The “Moscow ‘united front’ offer” is unknown to the masses of Communist and socialist workers. It is deliberately withheld from publication in the official Communist press. The masses thus do not know what the Communist International proposes. Friedrich Adler and Company apparently do know. How are the workers to judge the actions of the Second International with regard to the Comintern offer if they do not know the contents of the latter? How are the Communist workers to approach their socialist class brothers on this question if they do not know what their own International proposes concretely? How are the socialist workers – who ardently desire a common struggle to smash the Hitlerite thugs – to exert pressure on their leaders, to call them to account to demand of them a favorable reply if these workers do not know just what the Communist International proposes?

The united front cannot be established by diplomatic negotiations on the quiet and behind the scenes – as conducted by Stalin with Chiang Kai-Shek, as conducted by Tomsky with Purcell, as conducted by Barbusse with Friedrich Adler during the notorious Amsterdam Congress. All negotiations must be conducted openly, under the eyes and control of the masses on both sides, with the important documents and proceedings available to these masses, especially the social democratic workers who can be relied upon to exert mass pressure on their leaders for common action with the Communists – providing the latter make it possible for these workers to act.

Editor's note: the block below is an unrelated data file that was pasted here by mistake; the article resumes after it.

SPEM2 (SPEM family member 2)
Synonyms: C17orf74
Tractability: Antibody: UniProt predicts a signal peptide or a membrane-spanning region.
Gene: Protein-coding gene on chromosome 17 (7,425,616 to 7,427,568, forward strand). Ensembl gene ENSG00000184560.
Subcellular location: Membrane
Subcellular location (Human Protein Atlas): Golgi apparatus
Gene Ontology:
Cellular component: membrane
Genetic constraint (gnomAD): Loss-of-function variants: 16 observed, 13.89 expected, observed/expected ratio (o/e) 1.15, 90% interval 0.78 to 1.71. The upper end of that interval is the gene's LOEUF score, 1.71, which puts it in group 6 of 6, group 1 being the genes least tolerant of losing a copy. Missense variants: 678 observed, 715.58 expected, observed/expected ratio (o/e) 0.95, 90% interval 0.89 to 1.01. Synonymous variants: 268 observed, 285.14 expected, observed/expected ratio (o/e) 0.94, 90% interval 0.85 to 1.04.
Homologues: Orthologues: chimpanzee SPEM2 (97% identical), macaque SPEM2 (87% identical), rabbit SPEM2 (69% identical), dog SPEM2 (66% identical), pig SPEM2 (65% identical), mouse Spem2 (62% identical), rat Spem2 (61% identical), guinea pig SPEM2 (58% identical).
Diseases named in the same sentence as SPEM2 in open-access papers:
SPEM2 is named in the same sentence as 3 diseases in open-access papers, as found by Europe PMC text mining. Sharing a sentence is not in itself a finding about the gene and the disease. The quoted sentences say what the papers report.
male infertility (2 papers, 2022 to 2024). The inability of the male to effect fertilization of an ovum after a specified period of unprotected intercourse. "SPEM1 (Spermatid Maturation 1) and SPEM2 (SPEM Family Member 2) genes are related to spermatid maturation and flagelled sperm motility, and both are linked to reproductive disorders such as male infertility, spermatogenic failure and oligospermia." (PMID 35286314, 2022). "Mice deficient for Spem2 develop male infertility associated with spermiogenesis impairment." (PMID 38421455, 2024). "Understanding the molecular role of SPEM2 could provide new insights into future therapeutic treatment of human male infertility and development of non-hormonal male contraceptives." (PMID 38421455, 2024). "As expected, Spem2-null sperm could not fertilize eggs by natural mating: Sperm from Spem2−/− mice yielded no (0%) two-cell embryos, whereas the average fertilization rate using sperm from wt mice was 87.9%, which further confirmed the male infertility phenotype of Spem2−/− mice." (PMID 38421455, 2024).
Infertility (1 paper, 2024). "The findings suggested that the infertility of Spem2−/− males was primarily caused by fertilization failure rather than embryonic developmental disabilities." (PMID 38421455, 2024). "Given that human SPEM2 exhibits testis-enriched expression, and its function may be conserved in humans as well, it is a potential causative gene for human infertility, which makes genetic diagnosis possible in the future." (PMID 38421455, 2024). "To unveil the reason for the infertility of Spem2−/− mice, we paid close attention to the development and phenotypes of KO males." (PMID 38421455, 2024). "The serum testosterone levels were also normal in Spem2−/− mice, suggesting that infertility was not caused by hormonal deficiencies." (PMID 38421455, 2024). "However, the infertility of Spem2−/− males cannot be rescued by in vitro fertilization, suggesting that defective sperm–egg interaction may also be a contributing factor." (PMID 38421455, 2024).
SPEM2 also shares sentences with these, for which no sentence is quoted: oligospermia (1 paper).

But how are the socialist masses to be mobilized if they do not even have the Comintern’s appeal before them, if they do not even know what the Comintern proposes? Why doesn’t the party press say a word about the Comintern appeal? Why hasn’t the

Daily Worker, which relegated the Buchwald cablegram to the last page, said a single word about the Comintern’s united front appeal since that time?


Does the American (or any other) party leadership know what the Comintern appeal says, what the change in policy signifies – if it is a serious change?

The Daily Worker says nothing, because the party leadership as well as the party membership have been demoralized, confused and paralyzed by the news from Moscow, precisely because it was so ambiguous and contradictory. But the Freiheit, rather its editor Olgin, does risk a word in public about it. In the issue of March 10, 1933, Olgin devotes his whole articles to a polemic against the views we developed on the Comintern appeal in our last number. From his article, it is evident that Olgin knows as little about the details of the Comintern appeal as we do. Consequently, he thinks it safest to declare that there has been no change in policy: “This is the program. A united front of struggle, a united front of action, a united front for special interventions, a united front with the masses, and if necessary, with their local organizations, a united front to fling back the march of Fascism – this has been the policy of the Comintern, so it shall remain.”

Is Olgin’s view that of the Comintern, or is be just whistling in the dark? If he is correct in his assertions, the “change” is only the bankrupt old policy of the “united front from below”, rendered more disastrous and irresponsible by the fact that an attempt is being made to smuggle it in under a new mantle at a time when every day and hour in Germany is the equivalent of months and years. If this explanation is wrong, then all the more reason why the party and the Comintern are obligated to speak plainly and unmistakably for its actual policy.